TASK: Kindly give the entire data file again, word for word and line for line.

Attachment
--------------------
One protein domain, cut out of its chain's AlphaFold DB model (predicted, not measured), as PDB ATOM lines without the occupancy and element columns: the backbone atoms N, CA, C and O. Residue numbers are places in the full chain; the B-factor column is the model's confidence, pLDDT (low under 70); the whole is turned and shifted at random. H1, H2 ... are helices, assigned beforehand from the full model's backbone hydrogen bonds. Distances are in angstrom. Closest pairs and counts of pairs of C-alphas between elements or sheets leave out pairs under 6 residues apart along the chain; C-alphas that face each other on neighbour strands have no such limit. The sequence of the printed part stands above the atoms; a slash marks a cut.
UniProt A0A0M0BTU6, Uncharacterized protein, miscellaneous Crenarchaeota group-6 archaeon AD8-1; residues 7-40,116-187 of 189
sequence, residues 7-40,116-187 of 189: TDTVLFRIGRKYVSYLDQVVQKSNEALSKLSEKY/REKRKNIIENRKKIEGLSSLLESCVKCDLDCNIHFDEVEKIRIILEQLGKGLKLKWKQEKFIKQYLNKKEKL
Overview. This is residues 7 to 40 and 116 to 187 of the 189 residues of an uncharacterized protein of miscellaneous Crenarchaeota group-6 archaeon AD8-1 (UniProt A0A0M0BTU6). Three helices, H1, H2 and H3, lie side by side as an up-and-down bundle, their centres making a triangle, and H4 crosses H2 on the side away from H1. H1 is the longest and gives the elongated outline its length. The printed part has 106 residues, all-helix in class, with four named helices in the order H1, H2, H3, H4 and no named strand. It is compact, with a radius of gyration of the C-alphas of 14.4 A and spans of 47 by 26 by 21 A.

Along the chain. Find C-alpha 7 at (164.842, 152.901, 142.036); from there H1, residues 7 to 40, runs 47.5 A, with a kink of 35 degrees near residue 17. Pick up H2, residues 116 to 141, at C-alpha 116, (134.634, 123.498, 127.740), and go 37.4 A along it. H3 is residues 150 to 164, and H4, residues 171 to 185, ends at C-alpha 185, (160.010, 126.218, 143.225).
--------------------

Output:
One protein domain, cut out of its chain's AlphaFold DB model (predicted, not measured), as PDB ATOM lines without the occupancy and element columns: the backbone atoms N, CA, C and O. Residue numbers are places in the full chain; the B-factor column is the model's confidence, pLDDT (low under 70); the whole is turned and shifted at random. H1, H2 ... are helices, assigned beforehand from the full model's backbone hydrogen bonds. Distances are in angstrom. Closest pairs and counts of pairs of C-alphas between elements or sheets leave out pairs under 6 residues apart along the chain; C-alphas that face each other on neighbour strands have no such limit. The sequence of the printed part stands above the atoms; a slash marks a cut.
UniProt A0A0M0BTU6, Uncharacterized protein, miscellaneous Crenarchaeota group-6 archaeon AD8-1; residues 7-40,116-187 of 189
sequence, residues 7-40,116-187 of 189: TDTVLFRIGRKYVSYLDQVVQKSNEALSKLSEKY/REKRKNIIENRKKIEGLSSLLESCVKCDLDCNIHFDEVEKIRIILEQLGKGLKLKWKQEKFIKQYLNKKEKL
Overview. This is residues 7 to 40 and 116 to 187 of the 189 residues of an uncharacterized protein of miscellaneous Crenarchaeota group-6 archaeon AD8-1 (UniProt A0A0M0BTU6). Three helices, H1, H2 and H3, lie side by side as an up-and-down bundle, their centres making a triangle, and H4 crosses H2 on the side away from H1. H1 is the longest and gives the elongated outline its length. The printed part has 106 residues, all-helix in class, with four named helices in the order H1, H2, H3, H4 and no named strand. It is compact, with a radius of gyration of the C-alphas of 14.4 A and spans of 47 by 26 by 21 A.

Along the chain. Find C-alpha 7 at (164.842, 152.901, 142.036); from there H1, residues 7 to 40, runs 47.5 A, with a kink of 35 degrees near residue 17. Pick up H2, residues 116 to 141, at C-alpha 116, (134.634, 123.498, 127.740), and go 37.4 A along it. H3 is residues 150 to 164, and H4, residues 171 to 185, ends at C-alpha 185, (160.010, 126.218, 143.225).